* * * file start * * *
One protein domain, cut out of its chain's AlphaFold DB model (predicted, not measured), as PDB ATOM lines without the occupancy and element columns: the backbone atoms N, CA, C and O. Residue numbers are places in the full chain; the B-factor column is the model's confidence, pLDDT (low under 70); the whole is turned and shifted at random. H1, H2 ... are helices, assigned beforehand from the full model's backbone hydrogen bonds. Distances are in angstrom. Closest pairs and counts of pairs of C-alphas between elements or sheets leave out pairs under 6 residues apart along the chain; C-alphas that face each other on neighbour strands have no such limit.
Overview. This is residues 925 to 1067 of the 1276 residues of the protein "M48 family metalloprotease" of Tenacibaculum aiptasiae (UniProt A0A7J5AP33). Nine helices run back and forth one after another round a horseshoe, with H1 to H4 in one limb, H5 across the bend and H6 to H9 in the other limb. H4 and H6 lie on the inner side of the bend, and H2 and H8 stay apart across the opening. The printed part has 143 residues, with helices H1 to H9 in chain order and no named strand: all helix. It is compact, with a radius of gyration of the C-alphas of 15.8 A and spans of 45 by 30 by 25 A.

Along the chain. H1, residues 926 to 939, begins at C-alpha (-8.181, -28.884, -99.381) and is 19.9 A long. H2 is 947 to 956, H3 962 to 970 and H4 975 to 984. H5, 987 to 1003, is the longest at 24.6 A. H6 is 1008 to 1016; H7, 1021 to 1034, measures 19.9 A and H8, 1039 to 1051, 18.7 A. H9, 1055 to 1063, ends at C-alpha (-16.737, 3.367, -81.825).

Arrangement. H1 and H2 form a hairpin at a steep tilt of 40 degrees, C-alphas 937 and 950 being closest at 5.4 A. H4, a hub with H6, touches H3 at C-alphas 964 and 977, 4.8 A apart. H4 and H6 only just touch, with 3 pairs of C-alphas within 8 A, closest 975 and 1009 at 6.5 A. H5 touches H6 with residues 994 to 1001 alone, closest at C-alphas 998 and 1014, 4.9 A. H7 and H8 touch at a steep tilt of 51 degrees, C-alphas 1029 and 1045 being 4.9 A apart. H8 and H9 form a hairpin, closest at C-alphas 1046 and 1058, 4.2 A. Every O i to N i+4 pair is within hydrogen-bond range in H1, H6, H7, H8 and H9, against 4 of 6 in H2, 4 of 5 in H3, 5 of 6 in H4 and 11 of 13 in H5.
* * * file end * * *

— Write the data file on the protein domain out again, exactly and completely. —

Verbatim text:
One protein domain, cut out of its chain's AlphaFold DB model (predicted, not measured), as PDB ATOM lines without the occupancy and element columns: the backbone atoms N, CA, C and O. Residue numbers are places in the full chain; the B-factor column is the model's confidence, pLDDT (low under 70); the whole is turned and shifted at random. H1, H2 ... are helices, assigned beforehand from the full model's backbone hydrogen bonds. Distances are in angstrom. Closest pairs and counts of pairs of C-alphas between elements or sheets leave out pairs under 6 residues apart along the chain; C-alphas that face each other on neighbour strands have no such limit.
Overview. This is residues 925 to 1067 of the 1276 residues of the protein "M48 family metalloprotease" of Tenacibaculum aiptasiae (UniProt A0A7J5AP33). Nine helices run back and forth one after another round a horseshoe, with H1 to H4 in one limb, H5 across the bend and H6 to H9 in the other limb. H4 and H6 lie on the inner side of the bend, and H2 and H8 stay apart across the opening. The printed part has 143 residues, with helices H1 to H9 in chain order and no named strand: all helix. It is compact, with a radius of gyration of the C-alphas of 15.8 A and spans of 45 by 30 by 25 A.

Along the chain. H1, residues 926 to 939, begins at C-alpha (-8.181, -28.884, -99.381) and is 19.9 A long. H2 is 947 to 956, H3 962 to 970 and H4 975 to 984. H5, 987 to 1003, is the longest at 24.6 A. H6 is 1008 to 1016; H7, 1021 to 1034, measures 19.9 A and H8, 1039 to 1051, 18.7 A. H9, 1055 to 1063, ends at C-alpha (-16.737, 3.367, -81.825).

Arrangement. H1 and H2 form a hairpin at a steep tilt of 40 degrees, C-alphas 937 and 950 being closest at 5.4 A. H4, a hub with H6, touches H3 at C-alphas 964 and 977, 4.8 A apart. H4 and H6 only just touch, with 3 pairs of C-alphas within 8 A, closest 975 and 1009 at 6.5 A. H5 touches H6 with residues 994 to 1001 alone, closest at C-alphas 998 and 1014, 4.9 A. H7 and H8 touch at a steep tilt of 51 degrees, C-alphas 1029 and 1045 being 4.9 A apart. H8 and H9 form a hairpin, closest at C-alphas 1046 and 1058, 4.2 A. Every O i to N i+4 pair is within hydrogen-bond range in H1, H6, H7, H8 and H9, against 4 of 6 in H2, 4 of 5 in H3, 5 of 6 in H4 and 11 of 13 in H5.